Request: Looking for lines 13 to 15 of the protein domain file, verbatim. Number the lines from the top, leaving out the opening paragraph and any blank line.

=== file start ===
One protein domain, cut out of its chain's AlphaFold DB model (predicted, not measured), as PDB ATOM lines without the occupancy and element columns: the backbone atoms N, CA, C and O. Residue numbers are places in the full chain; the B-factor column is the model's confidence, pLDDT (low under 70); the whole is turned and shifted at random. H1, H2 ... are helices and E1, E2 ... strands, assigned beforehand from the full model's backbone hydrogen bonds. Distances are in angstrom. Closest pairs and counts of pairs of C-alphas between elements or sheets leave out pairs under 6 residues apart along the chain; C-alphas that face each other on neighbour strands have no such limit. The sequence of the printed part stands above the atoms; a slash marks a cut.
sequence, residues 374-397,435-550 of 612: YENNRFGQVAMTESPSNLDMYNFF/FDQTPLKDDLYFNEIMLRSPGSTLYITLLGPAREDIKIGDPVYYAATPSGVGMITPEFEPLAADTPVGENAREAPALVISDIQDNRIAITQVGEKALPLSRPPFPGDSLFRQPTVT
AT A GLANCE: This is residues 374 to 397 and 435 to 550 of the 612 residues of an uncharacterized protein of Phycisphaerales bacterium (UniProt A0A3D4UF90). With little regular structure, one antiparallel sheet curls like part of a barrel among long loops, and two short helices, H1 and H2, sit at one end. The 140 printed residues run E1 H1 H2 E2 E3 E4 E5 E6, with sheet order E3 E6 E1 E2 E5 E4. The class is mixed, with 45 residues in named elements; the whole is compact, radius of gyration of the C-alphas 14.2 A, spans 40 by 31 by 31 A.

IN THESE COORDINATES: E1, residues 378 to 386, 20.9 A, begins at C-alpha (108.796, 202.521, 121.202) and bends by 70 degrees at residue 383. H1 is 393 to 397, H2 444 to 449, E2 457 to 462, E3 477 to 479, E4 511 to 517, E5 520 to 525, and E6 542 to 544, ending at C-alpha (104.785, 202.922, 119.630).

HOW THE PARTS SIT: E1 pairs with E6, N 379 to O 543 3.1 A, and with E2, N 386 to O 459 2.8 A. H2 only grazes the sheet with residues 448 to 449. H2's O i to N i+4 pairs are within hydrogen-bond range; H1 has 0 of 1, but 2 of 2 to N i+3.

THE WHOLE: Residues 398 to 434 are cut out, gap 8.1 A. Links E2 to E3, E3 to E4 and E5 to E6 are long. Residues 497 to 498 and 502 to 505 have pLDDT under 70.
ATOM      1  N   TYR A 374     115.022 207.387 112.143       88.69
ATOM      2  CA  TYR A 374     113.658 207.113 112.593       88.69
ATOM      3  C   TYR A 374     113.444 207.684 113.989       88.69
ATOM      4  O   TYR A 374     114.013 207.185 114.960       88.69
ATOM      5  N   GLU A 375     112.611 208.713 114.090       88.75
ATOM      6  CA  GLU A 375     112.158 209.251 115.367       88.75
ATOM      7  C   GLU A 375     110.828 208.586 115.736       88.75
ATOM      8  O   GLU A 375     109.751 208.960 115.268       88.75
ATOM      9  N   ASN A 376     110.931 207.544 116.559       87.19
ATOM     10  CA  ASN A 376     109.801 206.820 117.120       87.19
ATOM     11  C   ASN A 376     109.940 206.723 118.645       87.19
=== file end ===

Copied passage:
ATOM      8  O   GLU A 375     109.751 208.960 115.268       88.75
ATOM      9  N   ASN A 376     110.931 207.544 116.559       87.19
ATOM     10  CA  ASN A 376     109.801 206.820 117.120       87.19